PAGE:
With “Two and a Half Men” signing off, CBS will try to fill the void by shrinking the formula to two admittedly very familiar men, named Felix and Oscar. Matthew Perry completes his potentially dubious post-“Friends” hat trick — having starred in comedies for NBC and ABC as well — with this reboot of “The Odd Couple,” a beloved series that still derives some kick from Neil Simon’s blueprint, but also feels especially dated in this day and age, what with Felix as the nonsexual spouse, essentially, to Oscar’s slovenly husband. Good casting provides some hope, but this still feels oh-so-20th century.
Only a few lines from Simon’s original make it into the pilot, but they provide a spiritual link to the source. In addition, Garry Marshall, who adapted the show to TV, serves as a consultant, with Bob Daily, an alum of “Frasier” and “Desperate Housewives,” as showrunner.
Thomas Lennon, meanwhile, tries somewhat vainly to differentiate himself from Tony Randall’s take on Felix, whose allergies and quirks — from cooking to an obsession with neatness — clash with Perry’s disheveled manliness as Oscar, elevated from sportswriter to the role of sports talkradio host because, as we all know, print is for saps and losers. Absurdly, Oscar has his very own video wall to monitor games, which must put him somewhere in Rush Limbaugh’s tax bracket.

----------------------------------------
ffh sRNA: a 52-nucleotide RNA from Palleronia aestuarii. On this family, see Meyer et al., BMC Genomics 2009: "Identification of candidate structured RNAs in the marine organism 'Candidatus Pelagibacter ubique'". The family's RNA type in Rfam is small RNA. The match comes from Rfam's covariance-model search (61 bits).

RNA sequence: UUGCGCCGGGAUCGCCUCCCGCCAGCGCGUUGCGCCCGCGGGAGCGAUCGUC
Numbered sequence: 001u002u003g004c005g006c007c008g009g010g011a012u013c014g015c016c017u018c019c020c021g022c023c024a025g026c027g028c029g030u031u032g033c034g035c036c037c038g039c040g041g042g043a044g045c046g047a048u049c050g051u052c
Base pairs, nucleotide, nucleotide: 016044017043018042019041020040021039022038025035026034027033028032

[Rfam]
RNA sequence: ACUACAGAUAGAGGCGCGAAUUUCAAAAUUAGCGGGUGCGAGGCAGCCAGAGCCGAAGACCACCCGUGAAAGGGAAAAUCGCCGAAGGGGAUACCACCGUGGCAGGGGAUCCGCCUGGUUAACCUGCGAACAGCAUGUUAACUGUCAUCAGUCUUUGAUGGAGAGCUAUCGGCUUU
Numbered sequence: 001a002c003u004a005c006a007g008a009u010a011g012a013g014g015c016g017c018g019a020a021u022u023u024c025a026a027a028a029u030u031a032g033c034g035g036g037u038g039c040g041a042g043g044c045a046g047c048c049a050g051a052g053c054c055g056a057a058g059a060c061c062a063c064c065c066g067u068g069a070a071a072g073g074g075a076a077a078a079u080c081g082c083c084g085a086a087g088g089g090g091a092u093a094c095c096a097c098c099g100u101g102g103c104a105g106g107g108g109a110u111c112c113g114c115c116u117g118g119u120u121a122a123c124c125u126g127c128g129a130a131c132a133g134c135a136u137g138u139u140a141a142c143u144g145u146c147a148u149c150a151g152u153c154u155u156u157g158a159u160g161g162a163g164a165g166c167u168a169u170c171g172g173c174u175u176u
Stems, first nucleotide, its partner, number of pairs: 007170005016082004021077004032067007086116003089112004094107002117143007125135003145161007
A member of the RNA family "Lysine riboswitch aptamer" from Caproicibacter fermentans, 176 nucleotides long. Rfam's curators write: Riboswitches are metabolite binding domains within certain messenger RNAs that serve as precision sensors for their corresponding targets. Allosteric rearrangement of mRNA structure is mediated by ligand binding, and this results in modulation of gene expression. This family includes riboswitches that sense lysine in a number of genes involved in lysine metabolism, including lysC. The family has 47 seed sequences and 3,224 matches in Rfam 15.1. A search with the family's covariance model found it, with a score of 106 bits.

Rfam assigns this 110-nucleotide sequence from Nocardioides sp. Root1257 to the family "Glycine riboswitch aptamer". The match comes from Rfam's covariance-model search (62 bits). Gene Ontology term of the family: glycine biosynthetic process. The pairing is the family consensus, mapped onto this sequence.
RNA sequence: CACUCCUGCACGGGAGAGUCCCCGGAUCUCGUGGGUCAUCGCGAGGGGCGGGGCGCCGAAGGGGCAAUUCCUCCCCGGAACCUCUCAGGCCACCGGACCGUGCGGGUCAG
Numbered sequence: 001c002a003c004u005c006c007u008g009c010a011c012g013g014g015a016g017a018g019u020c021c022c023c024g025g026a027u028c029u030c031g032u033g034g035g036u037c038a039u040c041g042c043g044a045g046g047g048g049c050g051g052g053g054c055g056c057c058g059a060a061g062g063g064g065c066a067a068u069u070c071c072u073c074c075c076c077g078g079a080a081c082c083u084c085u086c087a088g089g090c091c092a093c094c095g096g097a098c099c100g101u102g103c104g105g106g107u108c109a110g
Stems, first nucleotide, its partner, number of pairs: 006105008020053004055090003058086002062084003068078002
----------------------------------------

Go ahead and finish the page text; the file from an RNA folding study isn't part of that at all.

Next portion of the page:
Once again, the action gets going with Felix having been booted by his wife, temporarily taking up residence with the divorced Oscar, who is busily trying to get busy with a comely neighbor (Leslie Bibb, in a merely recurring role). That provides a way of introducing said neighbor’s neurotic sister, Emily, played by Lindsay Sloane, who represents a sort-of female version of Felix, giving him someone with whom to bond. So the two women are sisters, just not of the Cuckoo Pigeon variety.
Over the years “The Odd Couple” has been an extraordinarily durable concept on stage and screen, whether rewritten for women or simply ripped off. But this still feels, ultimately, both conceptually flawed and a test of how much goodwill Perry — who shares writing credit on the premiere with Danny Jacobson and Joe Keenan — has left as Chandler Bing recedes further into the rear-view mirror.
In one of the few modern flourishes, while being gay wasn’t part of the conversation in the 1968 movie, it’s addressed overtly here, from Emily’s husband having left her for a man to Oscar saying about Felix, “He seems incredibly gay, but he’s not.” Not that there’s anything wrong with that.
The quality supporting players also include Wendell Pierce (seemingly recycled from his role in “The Michael J. Fox Show”) and guest Dave Foley as Oscar’s poker buddies, and there is one genuinely laugh-out-loud sight gag at the opener’s very end, although that probably comes too late to spray enough air freshener over this revival to cause Felix to honk and wheeze.
For CBS, “Men’s” exit hastens the sense of urgency to replenish its comedy arsenal, which has too often looked — ratings-wise, and to some extent, qualitatively — like “The Big Bang Theory” surrounded by dwarf stars. The network has also given the show about as felicitous a launch platform as it could offer for sampling purposes, sandwiched between CBS’ megahit and “Men’s” one-hour finale.
Perhaps “The Odd Couple” will begin that reloading process. But given how tired the show feels already, if the collective response from the younger audience the network covets is signed “FU,” for once, that actually might not mean Felix Unger.